Women in Volleyball

As we celebrate International Women’s Day (IWD) 2022, Volleyball WA (VWA) is using the opportunity to acknowledge the journey of our sport to become one of the world’s most gender-balanced sports. Today’s female athletes are enjoying increased recognition for their ability to attract crowds, more media attention, increased opportunities to represent their country and play overseas. Volleyball is truly a sport that offers everyone the opportunity to be successful, accepted, and welcomed. Here in WA, there is a real sense of community and support for athletes of all genders.

Volleyball is the second most popular sport in the world after soccer. In international competition the rules for men and women are the same, the number of games played is the same and the pay and prize money is the same. In fact, in 2019 the highest-paid volleyballer in the world was a woman. Volleyball World in 2021 reported that 84% of volleyball fans have a strong interest in both men’s and women’s volleyball, and this is reflected in the coverage in the media and the number of spectators and viewers at the Tokyo Olympics.

But this of course has not always been the case, some countries and cultures have been quicker to adopt a more equal treatment of women and men in the sport than others. In Australia, other more traditional sports like AFL and Cricket have been more visually active in this arena attracting media and the dollars to propel the female game. In WA, the volleyball player community is an almost 50/50 gender split, the VWA board is gender-balanced, the VWA CEO and all managers are female and across the team, there are 9 female staff members and 6 male, facts worth being proud of.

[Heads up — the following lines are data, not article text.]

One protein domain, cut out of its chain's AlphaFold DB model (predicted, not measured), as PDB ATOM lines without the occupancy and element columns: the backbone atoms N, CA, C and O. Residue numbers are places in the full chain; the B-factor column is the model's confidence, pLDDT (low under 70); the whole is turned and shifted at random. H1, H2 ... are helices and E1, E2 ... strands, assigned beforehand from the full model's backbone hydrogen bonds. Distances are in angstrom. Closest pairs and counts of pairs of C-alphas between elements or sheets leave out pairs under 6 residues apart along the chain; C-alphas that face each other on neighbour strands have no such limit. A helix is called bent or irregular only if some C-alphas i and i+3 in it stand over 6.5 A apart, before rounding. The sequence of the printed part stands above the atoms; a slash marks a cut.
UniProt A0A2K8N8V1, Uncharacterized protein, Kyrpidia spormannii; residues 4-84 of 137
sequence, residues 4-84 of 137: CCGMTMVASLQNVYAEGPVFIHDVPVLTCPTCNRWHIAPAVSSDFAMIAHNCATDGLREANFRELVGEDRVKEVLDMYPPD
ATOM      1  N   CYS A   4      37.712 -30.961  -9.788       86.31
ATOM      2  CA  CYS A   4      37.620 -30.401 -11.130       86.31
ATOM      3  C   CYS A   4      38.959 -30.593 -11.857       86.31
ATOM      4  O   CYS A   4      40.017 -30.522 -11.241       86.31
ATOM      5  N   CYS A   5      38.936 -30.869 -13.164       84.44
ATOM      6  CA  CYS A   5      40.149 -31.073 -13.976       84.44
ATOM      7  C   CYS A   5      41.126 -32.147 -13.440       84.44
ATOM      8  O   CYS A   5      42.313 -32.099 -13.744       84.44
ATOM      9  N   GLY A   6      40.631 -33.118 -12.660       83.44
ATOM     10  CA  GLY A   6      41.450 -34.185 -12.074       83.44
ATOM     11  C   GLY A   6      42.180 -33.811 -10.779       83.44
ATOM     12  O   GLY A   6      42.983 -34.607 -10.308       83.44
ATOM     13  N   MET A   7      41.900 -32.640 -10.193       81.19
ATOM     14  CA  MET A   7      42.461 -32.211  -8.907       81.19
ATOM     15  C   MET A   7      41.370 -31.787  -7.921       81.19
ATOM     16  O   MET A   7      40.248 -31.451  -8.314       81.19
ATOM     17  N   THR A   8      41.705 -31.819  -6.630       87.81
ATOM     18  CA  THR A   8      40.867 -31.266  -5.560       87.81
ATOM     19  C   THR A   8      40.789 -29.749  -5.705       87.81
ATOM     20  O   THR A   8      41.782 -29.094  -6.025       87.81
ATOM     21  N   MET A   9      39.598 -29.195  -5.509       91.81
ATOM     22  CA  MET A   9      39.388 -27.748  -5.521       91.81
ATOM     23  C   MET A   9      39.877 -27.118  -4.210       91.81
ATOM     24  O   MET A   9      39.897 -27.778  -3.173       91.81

Things like objectifying female beach volleyball athletes in the media, reduced access to funding, facilities and other training resources are just some of the differences experienced by some of the featured women who have been involved in the sport at different points in the journey towards equity. Then there is still some inequity when it comes to the number of female coaches, referees, club presidents, board, and committee members. This is potentially an area of significant change to be affected in the future with the right promotion of these roles and the reduction of barriers.

This year’s theme for IWD is #breakthebias. There is an international call-out to individuals to consider their thoughts and actions every day and so we ask our volleyball community to do the same to continue to break the bias in our sport. To think about inviting more females onto your committees and boards, to support the development of female coaches and referees, to promote your female athletes, and create opportunities for the Women’s game to be featured as the headline match.

Read the full story as told by some of the extraordinary women in sport here.